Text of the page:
The growing trend has plastic and reconstructive surgeons cautioning patients
We've all been there.
Wanting to quickly hit the delete button on that cell phone photo we took of ourselves that doesn't quite show us looking our best. However, it appears that for some the critical assessment of their image has gone beyond blaming bad lighting or windblown hair.
A recent study by the American Academy of Facial Plastic and Reconstructive Surgery shows that "selfie awareness" is promoting people to seek out cosmetic procedures. According to the study, 2017 saw 55 percent of patients advising their facial plastic surgeons that their desired outcome was to look better in a selfie.
Dr. Pedro Rodriguez, a plastic and reconstructive surgeon at OSF HealthCare Saint Anthony Medical Center, in Rockford, has experienced it firsthand.
"Not only feeling like they need plastic surgery because of the way they look on their selfies, actually editing the pictures themselves through different filters, through Snapchat, Twitter, Facebook," says Dr. Pedro Rodriguez, plastic and reconstructive surgeon at OSF HealthCare Saint Anthony Medical Center. "They actually edit the filters, use different filters to edit the pictures and ask if this is possible. And if it's not possible, how close to it can we get?"
While understanding a person's desire of wanting to feel good about themselves, Dr. Rodriguez warns that cell phone photo filters do not portray a realistic look. He says it's never for him to judge, but he always has a thorough discussion with the patient.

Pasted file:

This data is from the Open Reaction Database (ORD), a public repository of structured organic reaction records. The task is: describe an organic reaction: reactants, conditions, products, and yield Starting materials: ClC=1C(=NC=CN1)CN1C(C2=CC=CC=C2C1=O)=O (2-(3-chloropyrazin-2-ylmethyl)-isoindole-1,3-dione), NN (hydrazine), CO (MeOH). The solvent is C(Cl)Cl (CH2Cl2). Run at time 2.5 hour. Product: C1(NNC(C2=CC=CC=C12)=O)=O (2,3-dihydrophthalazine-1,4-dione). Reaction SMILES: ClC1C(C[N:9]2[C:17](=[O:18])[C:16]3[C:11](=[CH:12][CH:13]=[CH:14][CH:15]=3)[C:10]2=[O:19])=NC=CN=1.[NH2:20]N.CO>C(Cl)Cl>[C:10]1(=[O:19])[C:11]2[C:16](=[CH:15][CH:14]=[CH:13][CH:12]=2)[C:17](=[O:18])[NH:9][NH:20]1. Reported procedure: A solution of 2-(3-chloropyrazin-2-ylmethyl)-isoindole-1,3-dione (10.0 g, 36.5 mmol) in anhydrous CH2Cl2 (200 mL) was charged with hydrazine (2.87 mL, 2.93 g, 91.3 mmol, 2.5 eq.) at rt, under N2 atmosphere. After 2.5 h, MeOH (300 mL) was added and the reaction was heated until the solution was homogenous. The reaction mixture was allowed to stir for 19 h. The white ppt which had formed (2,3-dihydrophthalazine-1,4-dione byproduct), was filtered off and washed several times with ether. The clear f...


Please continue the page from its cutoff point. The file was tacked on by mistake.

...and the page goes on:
"But 100 percent, the whole purpose of our office is, in that particular situation, to educate our patients," says Dr. Rodriguez. "To let them understand that their features and what they want to achieve may not be realistic. And, if it's not realistic, what other avenues they have in terms of possibility and what procedures we can perform, either invasive or noninvasive, to achieve what they want to achieve."
Dr. Rodriguez's best advice is not to let a filtered photo be your sole guide to perceiving your true image. He also emphasizes people do their homework when choosing a plastic and reconstructive surgeon.
"In 2017, the guidelines of plastic surgery were focusing on how the plastic surgeons portray themselves on the internet." says Dr. Rodriguez. "And the biggest problem with that has come from cosmetic surgeons, which are not board certified plastic surgeons, and edit and alter the facial features and body features of the results to portray something that might not be attainable."
Dr. Rodriguez does not think "selfie" surgery is purely a question of vanity. He says by changing one's outward appearance - something that may appear trivial to others - surgeons can change a person's self-esteem and attitude on life.